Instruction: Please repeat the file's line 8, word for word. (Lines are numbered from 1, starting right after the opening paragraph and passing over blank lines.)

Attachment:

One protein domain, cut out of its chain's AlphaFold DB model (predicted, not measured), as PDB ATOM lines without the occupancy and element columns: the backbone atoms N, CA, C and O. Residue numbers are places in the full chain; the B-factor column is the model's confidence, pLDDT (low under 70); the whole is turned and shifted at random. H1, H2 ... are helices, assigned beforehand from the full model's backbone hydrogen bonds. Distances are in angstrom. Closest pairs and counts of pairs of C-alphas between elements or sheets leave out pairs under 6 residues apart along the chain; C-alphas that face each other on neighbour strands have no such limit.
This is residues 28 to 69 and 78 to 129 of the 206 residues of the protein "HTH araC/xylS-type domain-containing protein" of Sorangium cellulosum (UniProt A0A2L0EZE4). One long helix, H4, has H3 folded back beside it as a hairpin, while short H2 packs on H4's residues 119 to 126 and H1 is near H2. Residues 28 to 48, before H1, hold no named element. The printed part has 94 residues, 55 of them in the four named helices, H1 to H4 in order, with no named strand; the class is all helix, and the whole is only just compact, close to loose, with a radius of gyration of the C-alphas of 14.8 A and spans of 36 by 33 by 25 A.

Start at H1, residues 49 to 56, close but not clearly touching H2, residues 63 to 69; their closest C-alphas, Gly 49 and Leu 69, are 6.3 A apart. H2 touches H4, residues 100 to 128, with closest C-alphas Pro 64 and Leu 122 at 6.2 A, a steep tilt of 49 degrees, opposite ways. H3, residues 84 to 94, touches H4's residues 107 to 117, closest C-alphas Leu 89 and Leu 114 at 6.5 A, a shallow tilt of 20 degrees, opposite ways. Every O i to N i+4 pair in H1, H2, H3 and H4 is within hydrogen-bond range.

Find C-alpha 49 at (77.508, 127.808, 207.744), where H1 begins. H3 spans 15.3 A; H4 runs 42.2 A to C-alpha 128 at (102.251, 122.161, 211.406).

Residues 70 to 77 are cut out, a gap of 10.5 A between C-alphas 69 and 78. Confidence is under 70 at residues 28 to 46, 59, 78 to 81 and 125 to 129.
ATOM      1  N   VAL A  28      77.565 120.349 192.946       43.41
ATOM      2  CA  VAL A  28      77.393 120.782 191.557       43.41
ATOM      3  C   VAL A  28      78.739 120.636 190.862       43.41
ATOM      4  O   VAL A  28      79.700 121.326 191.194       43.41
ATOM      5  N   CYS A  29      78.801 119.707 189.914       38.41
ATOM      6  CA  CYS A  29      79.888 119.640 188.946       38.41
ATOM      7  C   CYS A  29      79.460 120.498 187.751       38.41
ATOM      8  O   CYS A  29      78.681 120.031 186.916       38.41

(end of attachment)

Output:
ATOM      4  O   VAL A  28      79.700 121.326 191.194       43.41